Fire Service Leadership: Leading by Walking Around

June 13, 2024
Michael Bargeron believes the best leaders learn their members, processes and set aside their ego, to ensure that the crew has the support that they need.

Leadership by walking around, or management by walking around, is a familiar tool. However, often, it’s overlooked by higher-level chief officers. Too often, the higher up that officers get, the more they are caught up in tasks and outcomes. They can lose sight of those who they ask to get the job done for them. This leads to claims of leaders “who forget where they came from” or to apathetic leadership that then lends itself to “performance punishment,” where the chief officer assigns tasks to those who will get the tasks done and forgets the effect that might have or the message that it sends.

Most, if not all, chief officers have all been there: Assign something to a specific shift, because they don’t have to worry about the assignment getting done, but how often do chief officers look at the who, what, where and why that pertains to the other two nonperforming shifts? Simply put, chief officers would know if they got out of their office and talked to the crew.



What is leadership by walking around, you might ask? Simply put, it’s chief officers going out and getting dirty with the men and women they charged with carrying out their mission. It’s essential to distinguish this from micromanaging and to see how it can be viewed that way if improperly done.

The critical aspect of leading by walking around is to listen more than one speaks. In his leadership book, “The Seven Habits of Highly Effective People: Restoring the Character Ethic” (Simon & Schuster), Steven Covey writes, “Seek first to understand, then to be understood.” Don’t step out on the apparatus bay floor and start “should-ing” people to death. In other words, learn their process and don’t impose on them how you would do things. Ask about the task and help, doing it their way, and only offer input if something is unsafe or you’re asked.

What do leaders have to gain from doing this? Direct and honest communication is fostered, mainly because the leader goes into the team’s environment, not vice versa. Line personnel tend to feel more relaxed and are more open in less formal environments. That isn’t to say that they’ll just open up and flood the leader with all of their problems. The leader still must work to establish and grow communication. Doing this helps to start the ball rolling.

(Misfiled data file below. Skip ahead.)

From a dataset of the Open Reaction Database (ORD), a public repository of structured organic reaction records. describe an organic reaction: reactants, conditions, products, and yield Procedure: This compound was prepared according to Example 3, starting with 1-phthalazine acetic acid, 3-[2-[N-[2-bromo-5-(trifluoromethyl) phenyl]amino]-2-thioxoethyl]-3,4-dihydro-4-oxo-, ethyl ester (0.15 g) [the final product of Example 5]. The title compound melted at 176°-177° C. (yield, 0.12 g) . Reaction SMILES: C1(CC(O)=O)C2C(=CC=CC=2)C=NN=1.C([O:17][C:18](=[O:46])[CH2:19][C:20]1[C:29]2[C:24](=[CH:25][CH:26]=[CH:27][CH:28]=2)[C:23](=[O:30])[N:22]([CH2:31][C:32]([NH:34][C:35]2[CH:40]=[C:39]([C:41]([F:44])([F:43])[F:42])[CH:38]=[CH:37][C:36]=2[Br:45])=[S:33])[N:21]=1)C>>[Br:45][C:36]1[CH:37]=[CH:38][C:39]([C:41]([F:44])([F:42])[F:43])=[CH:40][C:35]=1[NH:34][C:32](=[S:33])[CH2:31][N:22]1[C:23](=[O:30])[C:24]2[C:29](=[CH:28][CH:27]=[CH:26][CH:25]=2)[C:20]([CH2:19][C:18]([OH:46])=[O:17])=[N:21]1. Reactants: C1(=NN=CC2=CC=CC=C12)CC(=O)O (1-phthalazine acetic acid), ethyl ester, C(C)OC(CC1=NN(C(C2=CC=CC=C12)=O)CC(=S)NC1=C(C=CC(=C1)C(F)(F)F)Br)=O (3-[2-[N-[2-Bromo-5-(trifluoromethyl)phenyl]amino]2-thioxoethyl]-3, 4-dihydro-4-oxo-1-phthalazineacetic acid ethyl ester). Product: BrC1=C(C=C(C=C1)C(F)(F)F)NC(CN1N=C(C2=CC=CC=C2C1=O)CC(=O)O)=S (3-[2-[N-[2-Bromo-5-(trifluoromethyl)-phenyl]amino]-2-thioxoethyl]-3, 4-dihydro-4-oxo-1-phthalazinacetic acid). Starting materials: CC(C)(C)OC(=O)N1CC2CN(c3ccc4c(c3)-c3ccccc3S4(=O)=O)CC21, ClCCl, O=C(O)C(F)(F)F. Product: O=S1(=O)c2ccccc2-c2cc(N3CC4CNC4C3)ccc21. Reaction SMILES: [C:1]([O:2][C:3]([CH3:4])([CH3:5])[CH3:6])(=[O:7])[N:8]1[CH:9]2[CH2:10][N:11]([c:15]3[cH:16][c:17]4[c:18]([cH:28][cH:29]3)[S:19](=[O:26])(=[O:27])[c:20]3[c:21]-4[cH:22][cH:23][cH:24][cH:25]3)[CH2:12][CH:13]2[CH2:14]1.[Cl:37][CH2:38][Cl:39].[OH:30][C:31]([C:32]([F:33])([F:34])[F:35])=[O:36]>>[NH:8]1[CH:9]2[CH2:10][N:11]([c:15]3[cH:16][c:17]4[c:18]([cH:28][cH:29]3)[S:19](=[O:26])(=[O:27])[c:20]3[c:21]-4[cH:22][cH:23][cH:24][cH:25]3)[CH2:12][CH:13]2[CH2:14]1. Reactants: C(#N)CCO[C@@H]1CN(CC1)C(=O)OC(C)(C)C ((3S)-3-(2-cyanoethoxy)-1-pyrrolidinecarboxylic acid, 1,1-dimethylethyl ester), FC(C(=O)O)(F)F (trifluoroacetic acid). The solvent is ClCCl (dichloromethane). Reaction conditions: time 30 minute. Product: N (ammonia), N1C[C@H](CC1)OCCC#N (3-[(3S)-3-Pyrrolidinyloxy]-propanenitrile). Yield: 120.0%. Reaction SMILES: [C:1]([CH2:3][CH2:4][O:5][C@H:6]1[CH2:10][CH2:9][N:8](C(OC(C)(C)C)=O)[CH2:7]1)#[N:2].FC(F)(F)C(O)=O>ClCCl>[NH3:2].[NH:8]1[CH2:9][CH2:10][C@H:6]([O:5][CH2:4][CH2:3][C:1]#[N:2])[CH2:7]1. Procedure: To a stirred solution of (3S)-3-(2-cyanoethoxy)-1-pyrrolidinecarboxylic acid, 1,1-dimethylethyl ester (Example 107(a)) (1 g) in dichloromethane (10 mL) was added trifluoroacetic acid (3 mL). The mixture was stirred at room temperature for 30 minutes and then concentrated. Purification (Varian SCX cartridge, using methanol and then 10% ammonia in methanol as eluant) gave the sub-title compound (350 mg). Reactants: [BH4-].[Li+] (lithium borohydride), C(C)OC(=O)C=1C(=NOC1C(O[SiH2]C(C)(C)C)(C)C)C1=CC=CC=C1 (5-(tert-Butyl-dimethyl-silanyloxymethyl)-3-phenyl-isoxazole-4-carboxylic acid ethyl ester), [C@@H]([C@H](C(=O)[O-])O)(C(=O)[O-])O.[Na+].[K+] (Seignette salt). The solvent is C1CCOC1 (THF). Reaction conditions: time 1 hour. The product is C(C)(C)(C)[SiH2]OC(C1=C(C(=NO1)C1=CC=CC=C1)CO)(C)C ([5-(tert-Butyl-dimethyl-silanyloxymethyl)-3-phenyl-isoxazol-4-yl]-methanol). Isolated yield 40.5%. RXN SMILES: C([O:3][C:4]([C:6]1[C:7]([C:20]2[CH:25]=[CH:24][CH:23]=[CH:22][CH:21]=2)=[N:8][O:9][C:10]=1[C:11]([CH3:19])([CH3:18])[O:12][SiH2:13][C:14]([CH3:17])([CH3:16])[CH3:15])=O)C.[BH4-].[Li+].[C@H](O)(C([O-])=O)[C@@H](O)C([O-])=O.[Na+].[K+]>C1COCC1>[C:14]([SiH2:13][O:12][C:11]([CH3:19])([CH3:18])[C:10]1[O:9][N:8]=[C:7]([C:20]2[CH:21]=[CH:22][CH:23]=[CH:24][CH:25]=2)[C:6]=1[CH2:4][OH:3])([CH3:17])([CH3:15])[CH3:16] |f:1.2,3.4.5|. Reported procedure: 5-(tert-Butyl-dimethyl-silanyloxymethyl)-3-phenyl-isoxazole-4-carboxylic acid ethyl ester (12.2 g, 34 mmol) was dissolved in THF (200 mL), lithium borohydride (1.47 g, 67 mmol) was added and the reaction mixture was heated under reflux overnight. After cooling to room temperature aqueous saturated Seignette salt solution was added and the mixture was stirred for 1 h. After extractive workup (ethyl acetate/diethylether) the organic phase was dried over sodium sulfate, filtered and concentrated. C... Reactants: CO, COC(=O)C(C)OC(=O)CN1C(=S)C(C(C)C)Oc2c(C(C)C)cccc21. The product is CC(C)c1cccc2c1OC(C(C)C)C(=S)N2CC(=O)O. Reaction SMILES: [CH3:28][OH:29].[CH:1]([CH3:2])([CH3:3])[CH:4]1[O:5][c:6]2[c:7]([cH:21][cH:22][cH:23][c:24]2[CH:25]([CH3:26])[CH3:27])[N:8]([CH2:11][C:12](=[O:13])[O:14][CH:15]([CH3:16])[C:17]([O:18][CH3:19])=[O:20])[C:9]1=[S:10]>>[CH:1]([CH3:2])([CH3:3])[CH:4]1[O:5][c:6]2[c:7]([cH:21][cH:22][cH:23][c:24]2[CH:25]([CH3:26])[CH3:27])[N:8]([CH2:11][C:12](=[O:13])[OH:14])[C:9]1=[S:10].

Another great benefit is a leader gets a direct observation of how messages are relayed and orders are carried out and the day-to-day effect of the leader’s decisions on the crew’s work life. The key to gaining this insight directly correlates with a leader’s ability to listen, observe, and be vulnerable to the crew’s thoughts and criticism.


The echo chamber

Leaders must set aside their ego and realize that if they are invested genuinely in the outcome, they must commit to listening to the good and the bad. Too often, leaders place themselves in an echo chamber and don’t want to be told that there’s another way. This clouds a leader’s judgment and might prompt that person to label specific shifts or personnel as slackers, negative or not worth the leader’s time, without understanding that what the leader asks is too much and can’t be done immediately. The task can and will get done, but a leader must remember that other things are going on, including calls, daily duties and personal lives, and what seems like a tiny thing to the leader is the fourth or fifth significant thing the leader dropped on the crew in a short time.

By walking around and immersing themselves with the crews, leaders can understand the effect of what they ask of members of the crew on top of what they already ask of them daily.


It’s about family

Another key point for leaders to remember when they are out and about is that the visits should be unplanned and unstructured. Leaders want to see the crew in their element. Now, I'm not saying to be unprofessional, but take the starch out of your collar and relax. Let the crew members have their time and cut a few appropriate jokes with them. Run some calls, wash a truck, test a hydrant. Remember, the fire service is about family.

Leaders must take the time to let their crew know that they’re there for them. Ensure that they have the support that they need and, most importantly, that they know how to access it. Tools are excellent, but if members don’t know where they are or how to use them, the tools are kind of pointless.

Leaders should highlight the benefit of the department’s employee assistance program and reiterate their open door policy. Leaders should take the time with their folks that the leaders wished someone would have taken with them.


Listen, observe, reflect

At the end of the day, the benefit of leading by walking around all stems from leaders’ ability to listen, observe and, ultimately, reflect. They must commit to the process, or all of the possible positive aspects quickly will be doubled negatively.

Remember, this is about the members. Walking around is used to see how daily actions and requests affect the members so that they can be served better, which, in turn, means that the community is served better by one cohesive unit.

About the Author

Michael Bargeron

Michael Bargeron Jr. is the deputy fire chief of the Hanahan, SC, Fire Department. He serves as the department’s fire Marhsal, EMS director and EMS training officer. Bargeron teaches for the South Carolina Fire Academy. He is a member of the federal Disaster Medical Assistance Team FL-4. Bargeron has a bachelor’s degree in fire science from Columbia Southern and a master’s degree in public administration from Belhaven University.

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